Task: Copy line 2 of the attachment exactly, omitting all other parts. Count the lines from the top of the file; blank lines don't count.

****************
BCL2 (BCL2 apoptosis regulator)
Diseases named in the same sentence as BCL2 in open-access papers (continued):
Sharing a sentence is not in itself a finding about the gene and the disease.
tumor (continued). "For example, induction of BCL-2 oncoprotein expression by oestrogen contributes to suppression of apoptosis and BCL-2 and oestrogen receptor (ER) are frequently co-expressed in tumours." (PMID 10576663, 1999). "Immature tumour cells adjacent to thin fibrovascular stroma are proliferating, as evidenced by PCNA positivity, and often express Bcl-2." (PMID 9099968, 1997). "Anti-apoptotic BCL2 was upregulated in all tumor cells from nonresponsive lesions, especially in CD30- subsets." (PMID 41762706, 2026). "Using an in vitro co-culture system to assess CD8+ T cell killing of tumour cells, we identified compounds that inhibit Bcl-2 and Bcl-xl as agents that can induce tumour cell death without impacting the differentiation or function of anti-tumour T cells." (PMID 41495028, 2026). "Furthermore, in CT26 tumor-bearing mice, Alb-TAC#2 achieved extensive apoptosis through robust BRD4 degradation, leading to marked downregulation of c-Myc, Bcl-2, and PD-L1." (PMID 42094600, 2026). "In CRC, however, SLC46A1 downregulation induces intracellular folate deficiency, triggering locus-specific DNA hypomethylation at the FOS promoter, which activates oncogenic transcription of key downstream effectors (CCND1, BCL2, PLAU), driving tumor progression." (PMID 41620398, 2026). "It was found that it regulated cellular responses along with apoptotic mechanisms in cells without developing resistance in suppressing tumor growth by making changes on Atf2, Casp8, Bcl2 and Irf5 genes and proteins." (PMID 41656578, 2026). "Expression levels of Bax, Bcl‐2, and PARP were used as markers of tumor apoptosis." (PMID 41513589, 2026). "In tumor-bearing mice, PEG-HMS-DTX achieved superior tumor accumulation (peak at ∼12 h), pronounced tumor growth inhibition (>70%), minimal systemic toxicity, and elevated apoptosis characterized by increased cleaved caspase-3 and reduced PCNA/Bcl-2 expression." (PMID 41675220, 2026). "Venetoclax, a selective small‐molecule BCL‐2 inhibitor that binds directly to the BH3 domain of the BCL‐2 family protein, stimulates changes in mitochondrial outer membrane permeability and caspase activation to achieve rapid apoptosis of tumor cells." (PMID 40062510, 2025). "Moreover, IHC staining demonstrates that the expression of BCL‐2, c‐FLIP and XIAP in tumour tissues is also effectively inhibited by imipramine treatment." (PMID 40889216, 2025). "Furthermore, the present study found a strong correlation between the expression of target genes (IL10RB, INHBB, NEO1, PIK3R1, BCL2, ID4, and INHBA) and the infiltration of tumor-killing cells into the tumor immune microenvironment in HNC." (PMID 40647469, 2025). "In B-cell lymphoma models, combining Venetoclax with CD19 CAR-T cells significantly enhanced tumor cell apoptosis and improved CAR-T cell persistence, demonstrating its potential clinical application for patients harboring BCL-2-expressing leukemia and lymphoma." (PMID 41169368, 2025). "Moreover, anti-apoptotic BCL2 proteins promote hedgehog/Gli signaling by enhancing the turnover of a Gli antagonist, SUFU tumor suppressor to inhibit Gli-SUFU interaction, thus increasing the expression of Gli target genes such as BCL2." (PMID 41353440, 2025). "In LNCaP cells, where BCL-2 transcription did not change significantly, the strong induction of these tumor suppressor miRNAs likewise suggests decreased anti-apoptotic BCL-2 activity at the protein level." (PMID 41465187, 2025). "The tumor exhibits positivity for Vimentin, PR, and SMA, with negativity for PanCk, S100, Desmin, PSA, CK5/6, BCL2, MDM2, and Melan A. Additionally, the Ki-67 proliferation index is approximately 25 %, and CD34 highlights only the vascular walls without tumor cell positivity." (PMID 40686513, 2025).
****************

Diseases named in the same sentence as BCL2 in open-access papers (continued):